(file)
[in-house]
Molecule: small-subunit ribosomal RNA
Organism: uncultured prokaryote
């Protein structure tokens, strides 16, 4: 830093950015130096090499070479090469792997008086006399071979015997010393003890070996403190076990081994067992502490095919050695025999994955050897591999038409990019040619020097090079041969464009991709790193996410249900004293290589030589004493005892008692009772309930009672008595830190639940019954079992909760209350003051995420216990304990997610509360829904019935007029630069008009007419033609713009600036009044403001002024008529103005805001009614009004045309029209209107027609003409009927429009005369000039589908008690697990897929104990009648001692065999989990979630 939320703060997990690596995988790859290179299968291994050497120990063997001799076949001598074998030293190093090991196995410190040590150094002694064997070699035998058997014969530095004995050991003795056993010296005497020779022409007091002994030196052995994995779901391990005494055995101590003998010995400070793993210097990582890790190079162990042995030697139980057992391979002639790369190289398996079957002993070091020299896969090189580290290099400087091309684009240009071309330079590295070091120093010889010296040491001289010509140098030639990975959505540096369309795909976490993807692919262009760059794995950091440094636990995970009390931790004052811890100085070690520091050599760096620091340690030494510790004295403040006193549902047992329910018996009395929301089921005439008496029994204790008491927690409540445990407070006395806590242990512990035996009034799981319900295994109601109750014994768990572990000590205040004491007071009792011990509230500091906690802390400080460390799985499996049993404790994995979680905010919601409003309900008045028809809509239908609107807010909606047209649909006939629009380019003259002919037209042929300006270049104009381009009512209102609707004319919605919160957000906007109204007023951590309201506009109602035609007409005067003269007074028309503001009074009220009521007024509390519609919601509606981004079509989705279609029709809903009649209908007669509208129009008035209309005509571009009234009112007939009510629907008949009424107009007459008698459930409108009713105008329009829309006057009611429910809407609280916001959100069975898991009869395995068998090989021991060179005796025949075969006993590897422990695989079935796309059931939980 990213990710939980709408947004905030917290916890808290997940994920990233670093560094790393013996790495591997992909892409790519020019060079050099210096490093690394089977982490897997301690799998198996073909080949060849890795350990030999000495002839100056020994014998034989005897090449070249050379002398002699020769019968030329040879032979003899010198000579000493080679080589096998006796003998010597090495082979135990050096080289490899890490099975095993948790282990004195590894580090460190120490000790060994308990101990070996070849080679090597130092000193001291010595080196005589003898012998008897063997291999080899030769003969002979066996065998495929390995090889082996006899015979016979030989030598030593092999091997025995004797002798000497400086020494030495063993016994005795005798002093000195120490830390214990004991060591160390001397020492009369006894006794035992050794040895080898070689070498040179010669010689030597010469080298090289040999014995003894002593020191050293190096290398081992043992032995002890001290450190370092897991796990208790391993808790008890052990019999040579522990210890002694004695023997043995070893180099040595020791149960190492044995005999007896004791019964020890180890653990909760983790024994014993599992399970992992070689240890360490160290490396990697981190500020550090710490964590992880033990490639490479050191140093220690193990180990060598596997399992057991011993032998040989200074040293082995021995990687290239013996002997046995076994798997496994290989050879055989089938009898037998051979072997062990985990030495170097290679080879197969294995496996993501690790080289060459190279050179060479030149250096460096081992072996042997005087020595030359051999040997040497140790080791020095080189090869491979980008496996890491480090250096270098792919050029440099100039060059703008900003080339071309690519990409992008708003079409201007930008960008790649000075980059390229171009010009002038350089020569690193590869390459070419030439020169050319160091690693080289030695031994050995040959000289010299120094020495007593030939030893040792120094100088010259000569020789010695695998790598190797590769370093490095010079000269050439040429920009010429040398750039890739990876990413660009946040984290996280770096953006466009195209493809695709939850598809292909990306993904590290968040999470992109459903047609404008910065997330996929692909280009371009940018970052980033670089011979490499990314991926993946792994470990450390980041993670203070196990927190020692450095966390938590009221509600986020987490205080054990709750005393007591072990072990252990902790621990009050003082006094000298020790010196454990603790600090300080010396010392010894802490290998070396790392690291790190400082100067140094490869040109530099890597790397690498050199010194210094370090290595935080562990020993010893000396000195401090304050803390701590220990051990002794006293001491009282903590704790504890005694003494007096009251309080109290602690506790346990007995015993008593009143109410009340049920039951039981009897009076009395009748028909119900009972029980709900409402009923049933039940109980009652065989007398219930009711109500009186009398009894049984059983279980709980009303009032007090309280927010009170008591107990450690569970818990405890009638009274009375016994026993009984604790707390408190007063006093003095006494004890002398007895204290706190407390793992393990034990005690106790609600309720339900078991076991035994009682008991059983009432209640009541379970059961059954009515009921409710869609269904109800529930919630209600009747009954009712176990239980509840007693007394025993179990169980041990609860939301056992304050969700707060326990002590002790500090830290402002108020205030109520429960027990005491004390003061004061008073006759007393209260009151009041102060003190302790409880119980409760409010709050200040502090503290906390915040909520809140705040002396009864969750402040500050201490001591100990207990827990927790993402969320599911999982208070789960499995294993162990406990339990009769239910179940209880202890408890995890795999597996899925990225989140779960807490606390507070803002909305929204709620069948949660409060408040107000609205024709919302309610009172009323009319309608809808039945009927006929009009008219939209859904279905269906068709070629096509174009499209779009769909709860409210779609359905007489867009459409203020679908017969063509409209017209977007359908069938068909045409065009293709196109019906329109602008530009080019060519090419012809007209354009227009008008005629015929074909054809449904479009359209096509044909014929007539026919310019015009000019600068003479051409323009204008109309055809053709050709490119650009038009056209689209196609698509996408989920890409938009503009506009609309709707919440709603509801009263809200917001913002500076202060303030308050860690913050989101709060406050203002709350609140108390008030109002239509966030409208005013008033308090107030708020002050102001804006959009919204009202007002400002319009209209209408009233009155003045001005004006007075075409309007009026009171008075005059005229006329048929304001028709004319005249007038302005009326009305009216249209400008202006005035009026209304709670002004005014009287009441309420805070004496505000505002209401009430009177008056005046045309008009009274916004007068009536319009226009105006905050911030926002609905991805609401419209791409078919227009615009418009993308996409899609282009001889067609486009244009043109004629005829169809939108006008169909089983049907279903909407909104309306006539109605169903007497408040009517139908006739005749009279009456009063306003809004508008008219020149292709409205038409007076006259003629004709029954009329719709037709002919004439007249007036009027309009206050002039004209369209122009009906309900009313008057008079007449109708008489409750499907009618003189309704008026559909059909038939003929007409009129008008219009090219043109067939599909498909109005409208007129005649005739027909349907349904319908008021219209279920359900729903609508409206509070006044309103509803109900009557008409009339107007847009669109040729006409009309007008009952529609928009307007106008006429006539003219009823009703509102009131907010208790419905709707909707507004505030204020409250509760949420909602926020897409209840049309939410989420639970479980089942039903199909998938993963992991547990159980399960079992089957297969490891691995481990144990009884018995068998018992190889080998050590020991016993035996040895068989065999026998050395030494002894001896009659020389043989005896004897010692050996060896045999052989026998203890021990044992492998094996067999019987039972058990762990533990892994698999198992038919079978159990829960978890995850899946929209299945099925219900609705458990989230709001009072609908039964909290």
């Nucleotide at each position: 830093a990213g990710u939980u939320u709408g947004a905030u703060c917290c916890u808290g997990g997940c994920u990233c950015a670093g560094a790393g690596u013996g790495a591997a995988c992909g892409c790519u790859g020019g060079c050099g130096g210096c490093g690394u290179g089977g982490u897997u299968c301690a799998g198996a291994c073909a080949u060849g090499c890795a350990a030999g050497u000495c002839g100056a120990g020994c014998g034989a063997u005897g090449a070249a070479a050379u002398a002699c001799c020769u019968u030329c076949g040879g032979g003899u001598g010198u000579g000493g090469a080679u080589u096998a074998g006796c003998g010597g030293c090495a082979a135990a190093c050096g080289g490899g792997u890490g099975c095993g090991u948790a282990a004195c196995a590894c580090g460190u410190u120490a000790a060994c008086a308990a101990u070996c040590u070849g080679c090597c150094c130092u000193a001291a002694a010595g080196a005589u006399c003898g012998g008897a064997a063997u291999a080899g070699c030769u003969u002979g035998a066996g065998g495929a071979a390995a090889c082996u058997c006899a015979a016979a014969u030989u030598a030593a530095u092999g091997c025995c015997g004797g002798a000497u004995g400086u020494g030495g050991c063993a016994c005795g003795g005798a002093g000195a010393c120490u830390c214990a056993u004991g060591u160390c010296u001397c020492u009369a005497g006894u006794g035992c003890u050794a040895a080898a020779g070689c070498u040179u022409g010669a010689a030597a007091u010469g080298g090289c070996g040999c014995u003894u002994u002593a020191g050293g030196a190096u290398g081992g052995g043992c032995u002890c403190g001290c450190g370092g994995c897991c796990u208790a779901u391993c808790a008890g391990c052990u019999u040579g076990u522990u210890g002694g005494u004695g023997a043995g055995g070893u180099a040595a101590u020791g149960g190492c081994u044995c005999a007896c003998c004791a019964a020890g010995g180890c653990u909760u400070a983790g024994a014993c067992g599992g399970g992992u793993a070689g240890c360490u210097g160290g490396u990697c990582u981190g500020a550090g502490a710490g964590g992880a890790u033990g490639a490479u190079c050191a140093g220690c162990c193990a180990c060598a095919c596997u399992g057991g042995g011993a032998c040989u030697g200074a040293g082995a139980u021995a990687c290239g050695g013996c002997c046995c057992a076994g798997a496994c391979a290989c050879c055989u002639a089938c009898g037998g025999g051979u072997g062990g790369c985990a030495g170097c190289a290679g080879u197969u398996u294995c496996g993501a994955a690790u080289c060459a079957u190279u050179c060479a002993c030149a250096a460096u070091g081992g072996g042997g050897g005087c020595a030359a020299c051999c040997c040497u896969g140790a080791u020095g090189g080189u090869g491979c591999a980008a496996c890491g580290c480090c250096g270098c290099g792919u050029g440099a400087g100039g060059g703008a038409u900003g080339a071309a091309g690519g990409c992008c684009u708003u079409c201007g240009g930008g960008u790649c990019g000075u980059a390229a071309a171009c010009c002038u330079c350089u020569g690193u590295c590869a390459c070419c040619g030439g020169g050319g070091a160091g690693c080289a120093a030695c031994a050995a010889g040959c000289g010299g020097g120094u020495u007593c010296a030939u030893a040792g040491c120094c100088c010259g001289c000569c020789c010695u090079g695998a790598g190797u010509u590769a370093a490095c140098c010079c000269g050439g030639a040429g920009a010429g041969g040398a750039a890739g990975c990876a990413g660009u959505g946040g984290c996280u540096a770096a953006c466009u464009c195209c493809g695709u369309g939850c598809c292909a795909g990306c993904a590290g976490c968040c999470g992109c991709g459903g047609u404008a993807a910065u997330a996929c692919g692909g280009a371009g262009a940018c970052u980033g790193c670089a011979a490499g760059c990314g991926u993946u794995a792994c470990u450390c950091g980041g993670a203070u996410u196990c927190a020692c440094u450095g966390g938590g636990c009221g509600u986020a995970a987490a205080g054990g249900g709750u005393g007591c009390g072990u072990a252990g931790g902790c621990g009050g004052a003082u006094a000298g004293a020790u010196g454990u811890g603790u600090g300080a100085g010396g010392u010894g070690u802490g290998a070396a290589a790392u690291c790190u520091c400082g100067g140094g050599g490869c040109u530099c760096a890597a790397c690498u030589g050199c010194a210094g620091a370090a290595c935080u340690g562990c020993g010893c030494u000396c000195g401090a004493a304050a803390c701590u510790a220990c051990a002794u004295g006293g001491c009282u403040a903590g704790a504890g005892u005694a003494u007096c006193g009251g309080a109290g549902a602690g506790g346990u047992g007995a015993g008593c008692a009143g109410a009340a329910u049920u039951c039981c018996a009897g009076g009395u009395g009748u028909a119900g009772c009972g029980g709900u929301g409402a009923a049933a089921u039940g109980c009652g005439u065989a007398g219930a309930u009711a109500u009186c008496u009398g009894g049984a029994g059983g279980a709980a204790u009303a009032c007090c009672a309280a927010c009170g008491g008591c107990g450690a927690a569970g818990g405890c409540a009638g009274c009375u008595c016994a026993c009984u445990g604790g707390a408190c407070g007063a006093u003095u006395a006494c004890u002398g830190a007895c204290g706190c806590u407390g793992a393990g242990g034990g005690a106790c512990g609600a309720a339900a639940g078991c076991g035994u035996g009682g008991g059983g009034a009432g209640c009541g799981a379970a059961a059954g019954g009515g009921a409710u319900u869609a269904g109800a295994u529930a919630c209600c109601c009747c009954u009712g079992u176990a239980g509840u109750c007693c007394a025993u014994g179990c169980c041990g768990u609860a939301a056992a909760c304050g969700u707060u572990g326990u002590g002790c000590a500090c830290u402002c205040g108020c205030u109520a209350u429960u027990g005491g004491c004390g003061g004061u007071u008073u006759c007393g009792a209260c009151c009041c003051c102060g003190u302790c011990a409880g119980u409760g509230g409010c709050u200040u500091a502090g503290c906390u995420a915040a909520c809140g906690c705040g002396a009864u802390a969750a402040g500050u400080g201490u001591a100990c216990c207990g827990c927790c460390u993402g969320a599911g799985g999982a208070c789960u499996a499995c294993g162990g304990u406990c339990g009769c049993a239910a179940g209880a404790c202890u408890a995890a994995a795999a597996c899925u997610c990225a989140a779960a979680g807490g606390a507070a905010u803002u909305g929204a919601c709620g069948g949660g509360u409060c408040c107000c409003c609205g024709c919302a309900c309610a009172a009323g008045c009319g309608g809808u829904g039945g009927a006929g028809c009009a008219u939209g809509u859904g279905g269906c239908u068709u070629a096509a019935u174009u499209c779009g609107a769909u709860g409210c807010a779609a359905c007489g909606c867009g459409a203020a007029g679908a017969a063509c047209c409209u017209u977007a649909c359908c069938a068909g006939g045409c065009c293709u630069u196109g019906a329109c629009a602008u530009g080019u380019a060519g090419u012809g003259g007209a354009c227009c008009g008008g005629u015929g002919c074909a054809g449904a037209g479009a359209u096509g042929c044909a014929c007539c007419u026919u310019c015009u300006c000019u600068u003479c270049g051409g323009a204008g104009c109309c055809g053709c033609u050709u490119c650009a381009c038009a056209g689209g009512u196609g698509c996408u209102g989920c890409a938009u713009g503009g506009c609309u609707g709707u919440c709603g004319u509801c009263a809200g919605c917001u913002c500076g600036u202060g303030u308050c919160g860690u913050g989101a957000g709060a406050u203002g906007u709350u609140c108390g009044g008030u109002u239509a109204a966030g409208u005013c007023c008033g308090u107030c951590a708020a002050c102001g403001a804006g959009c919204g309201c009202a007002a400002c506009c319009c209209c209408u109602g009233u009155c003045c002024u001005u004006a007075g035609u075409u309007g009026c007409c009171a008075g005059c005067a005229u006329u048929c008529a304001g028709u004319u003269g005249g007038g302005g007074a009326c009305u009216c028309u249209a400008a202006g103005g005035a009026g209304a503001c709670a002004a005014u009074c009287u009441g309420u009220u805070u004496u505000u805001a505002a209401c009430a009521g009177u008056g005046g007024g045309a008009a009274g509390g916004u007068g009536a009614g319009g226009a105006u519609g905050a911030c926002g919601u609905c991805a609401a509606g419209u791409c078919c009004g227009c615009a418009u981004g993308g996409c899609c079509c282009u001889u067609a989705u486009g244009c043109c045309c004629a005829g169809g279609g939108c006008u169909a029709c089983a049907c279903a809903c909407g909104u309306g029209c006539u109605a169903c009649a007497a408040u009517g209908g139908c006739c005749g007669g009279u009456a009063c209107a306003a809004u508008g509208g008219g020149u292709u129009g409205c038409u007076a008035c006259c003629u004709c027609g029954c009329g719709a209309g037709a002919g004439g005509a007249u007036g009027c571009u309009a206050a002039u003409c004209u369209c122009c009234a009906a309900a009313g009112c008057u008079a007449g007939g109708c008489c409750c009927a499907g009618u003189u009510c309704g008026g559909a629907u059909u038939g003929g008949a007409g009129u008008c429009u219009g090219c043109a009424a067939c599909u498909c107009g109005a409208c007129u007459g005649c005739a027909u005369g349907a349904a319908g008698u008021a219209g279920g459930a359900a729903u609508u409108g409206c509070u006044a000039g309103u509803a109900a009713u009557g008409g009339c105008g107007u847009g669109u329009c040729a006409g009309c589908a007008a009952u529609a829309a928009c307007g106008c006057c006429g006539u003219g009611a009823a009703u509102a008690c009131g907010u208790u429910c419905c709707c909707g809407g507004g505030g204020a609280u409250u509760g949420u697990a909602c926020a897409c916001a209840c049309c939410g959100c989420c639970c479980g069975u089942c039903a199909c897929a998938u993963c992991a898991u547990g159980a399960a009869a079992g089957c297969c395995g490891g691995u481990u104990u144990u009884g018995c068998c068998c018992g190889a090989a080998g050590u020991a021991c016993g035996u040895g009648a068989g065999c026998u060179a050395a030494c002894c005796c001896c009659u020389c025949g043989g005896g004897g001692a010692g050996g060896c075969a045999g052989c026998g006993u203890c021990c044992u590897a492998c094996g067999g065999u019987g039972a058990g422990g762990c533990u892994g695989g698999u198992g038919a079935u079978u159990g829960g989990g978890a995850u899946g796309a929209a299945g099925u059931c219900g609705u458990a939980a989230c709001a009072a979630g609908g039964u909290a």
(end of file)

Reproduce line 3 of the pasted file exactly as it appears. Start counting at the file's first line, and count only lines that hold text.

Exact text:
Organism: uncultured prokaryote